John Atlantic Burr was born on a ship as his family was making their way to the United States in the late 1800s. Later in life he was a cattleman in Southern Utah.
His land included space along an amazing geological feature known as the Waterpocket Fold, a rise of nearly 1000′ feet above the valley below.
Today the Burr Trail goes from Bullfrog on Lake Powell to Boulder, Utah. The road is paved for the first 20 miles or so.
As we turned onto this road a park ranger stopped us and warned us that a few miles ahead the road goes through Bullfrog Creek, and that some people had been stuck there for 3 hours, before finally getting through.
Fortunately our choice of transportation is an all wheel drive Ford Edge – and the ranger said, in true guy fashion ‘you might be ok – just stay right, then left, then back to the right – and don’t stop’. Having driven in snow for decades I knew exactly what he meant. And it worked.
We went right through!
For next 30 miles or so we enjoyed the trip, first paved and eventually gravel road. The scenery was once again amazing. After about 15 miles you enter Capital Reef National Park.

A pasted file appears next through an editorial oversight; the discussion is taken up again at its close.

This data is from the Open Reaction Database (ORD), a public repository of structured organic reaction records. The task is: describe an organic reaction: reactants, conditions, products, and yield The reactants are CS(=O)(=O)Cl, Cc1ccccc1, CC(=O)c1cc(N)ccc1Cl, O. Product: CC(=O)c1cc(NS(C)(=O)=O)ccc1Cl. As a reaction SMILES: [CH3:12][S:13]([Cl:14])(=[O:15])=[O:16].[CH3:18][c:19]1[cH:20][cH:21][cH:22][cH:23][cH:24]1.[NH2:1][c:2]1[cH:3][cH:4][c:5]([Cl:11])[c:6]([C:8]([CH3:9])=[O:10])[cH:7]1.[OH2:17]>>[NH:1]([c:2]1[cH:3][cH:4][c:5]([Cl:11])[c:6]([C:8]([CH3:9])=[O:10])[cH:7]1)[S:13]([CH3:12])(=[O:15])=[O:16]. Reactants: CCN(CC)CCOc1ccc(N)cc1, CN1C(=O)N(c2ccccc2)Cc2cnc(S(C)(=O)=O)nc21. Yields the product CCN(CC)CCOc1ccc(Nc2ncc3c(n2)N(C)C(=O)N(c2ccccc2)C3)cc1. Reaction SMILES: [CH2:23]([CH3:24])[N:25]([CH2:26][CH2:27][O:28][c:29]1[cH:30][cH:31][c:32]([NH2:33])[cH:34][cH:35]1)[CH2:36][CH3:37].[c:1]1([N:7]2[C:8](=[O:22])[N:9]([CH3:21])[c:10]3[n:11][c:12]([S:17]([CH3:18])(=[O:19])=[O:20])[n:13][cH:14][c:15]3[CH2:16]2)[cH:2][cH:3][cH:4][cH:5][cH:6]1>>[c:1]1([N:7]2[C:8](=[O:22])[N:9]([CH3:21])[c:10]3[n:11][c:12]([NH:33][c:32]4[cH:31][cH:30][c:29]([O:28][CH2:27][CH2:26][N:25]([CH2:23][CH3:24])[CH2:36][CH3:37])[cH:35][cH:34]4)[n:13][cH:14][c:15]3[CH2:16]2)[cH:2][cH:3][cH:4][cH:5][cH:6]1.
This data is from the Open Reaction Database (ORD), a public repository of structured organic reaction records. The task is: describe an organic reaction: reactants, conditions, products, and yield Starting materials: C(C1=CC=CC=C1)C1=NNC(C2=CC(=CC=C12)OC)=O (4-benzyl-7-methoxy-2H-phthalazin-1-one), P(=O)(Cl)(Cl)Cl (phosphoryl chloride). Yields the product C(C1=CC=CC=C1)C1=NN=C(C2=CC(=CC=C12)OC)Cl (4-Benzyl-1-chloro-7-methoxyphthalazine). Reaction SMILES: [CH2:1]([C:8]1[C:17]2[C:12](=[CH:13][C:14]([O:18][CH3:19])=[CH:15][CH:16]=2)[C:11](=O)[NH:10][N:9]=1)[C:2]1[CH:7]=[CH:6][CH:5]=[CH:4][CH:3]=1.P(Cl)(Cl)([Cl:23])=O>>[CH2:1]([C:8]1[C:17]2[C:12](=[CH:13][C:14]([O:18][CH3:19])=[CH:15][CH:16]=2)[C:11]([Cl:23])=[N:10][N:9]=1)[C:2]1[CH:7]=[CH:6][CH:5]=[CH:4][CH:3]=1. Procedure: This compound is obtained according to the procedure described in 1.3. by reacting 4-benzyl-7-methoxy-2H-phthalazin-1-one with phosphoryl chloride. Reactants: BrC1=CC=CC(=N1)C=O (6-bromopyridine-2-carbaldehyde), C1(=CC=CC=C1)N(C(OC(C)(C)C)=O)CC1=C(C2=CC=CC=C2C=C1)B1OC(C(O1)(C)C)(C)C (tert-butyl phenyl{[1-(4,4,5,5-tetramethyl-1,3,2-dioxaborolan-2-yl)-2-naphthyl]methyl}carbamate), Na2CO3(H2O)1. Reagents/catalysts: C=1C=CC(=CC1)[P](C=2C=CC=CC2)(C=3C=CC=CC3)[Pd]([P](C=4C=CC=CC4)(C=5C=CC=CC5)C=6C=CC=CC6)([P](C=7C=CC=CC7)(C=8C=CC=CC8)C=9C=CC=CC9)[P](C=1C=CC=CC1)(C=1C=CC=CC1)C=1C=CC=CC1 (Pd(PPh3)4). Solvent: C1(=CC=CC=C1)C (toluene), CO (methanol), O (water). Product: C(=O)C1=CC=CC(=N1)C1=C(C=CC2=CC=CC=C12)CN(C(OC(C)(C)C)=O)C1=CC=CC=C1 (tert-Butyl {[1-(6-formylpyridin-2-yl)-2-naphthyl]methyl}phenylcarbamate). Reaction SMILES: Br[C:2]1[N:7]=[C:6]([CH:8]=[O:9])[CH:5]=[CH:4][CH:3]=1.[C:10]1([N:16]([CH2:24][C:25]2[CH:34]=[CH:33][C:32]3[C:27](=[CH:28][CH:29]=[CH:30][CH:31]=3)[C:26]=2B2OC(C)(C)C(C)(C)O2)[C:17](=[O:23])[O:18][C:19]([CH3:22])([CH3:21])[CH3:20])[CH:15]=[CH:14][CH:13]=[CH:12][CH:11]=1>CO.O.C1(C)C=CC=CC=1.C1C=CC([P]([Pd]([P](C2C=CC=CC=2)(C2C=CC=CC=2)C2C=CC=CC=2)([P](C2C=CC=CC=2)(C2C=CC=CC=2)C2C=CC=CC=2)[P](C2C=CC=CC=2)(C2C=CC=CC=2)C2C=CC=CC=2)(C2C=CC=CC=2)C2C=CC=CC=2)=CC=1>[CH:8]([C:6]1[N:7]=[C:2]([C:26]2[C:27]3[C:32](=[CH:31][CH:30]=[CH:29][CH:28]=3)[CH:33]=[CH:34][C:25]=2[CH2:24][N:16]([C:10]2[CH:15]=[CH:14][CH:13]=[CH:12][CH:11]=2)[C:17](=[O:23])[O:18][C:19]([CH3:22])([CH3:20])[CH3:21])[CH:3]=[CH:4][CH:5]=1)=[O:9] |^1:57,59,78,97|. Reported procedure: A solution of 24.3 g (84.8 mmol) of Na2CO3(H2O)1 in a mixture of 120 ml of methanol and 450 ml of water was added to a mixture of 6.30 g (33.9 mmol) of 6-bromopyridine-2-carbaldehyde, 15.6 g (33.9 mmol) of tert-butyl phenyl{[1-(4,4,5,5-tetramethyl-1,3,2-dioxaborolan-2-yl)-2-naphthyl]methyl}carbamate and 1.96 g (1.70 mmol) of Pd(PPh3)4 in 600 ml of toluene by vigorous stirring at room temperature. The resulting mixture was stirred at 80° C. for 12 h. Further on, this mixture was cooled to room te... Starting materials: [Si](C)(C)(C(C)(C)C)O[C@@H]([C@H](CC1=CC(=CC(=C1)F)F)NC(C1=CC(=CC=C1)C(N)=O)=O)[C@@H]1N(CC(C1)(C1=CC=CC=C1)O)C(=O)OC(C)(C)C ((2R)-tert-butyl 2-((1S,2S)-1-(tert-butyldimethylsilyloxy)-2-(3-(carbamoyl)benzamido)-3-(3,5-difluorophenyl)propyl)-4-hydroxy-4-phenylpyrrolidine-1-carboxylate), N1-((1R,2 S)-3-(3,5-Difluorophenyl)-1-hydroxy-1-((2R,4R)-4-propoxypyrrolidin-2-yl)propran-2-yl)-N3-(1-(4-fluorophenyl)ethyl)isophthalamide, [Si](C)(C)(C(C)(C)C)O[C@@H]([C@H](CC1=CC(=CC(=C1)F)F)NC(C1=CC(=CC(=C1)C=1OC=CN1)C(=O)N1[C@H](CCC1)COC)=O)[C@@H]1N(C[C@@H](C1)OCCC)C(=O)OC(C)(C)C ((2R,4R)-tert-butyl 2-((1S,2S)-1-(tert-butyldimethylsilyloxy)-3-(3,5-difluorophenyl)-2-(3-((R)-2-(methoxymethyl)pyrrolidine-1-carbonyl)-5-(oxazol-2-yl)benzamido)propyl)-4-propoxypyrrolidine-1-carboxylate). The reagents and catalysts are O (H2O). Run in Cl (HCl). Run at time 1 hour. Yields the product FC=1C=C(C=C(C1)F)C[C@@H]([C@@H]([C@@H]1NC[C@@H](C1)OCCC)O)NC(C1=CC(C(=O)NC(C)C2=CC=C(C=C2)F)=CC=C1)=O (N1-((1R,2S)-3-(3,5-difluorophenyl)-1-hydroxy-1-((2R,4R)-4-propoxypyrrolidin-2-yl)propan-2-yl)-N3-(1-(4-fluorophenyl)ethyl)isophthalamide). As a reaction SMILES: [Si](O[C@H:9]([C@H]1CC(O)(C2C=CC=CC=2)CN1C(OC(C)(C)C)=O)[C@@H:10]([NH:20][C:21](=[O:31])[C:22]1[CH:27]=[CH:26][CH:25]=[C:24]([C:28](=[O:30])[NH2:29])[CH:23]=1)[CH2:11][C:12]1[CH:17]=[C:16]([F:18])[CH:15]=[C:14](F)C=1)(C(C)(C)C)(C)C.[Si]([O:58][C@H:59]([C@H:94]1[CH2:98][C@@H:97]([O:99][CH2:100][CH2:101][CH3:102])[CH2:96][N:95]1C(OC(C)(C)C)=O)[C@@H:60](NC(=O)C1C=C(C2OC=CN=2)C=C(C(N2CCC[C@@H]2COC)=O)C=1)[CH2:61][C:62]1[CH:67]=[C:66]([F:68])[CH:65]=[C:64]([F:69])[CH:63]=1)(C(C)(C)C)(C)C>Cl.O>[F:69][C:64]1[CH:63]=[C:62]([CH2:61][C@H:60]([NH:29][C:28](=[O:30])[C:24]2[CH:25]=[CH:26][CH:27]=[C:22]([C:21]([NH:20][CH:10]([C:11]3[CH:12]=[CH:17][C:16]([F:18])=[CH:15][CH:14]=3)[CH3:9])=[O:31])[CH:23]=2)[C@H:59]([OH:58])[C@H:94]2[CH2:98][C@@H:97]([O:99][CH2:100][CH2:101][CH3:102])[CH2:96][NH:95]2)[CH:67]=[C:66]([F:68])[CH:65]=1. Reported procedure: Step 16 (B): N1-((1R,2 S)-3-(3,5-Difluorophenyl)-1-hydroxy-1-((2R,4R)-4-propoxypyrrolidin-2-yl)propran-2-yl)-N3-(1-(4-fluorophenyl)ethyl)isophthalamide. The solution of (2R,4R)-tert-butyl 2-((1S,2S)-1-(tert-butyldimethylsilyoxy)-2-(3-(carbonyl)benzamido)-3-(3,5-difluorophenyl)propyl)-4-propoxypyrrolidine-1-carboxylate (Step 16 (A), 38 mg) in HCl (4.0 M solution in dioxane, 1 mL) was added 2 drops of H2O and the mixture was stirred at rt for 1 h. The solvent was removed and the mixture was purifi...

At one point John cut a path for his cattle down the Fold so they could get down to the valley to graze. He did this with a series of switchbacks that now serve as the highlight of this drive.
While not quite as high a climb as Moki Dugway, it is far more intense as the road is barely 2 lanes, and the climb is steeper. Very cool!
This photo is not tilted, the land is!
The view at the top is great, looking back at what you just drove.
The remainder of Burr Trail takes you through Grand Staircase Escalante National Monument, highlighted in the next posting.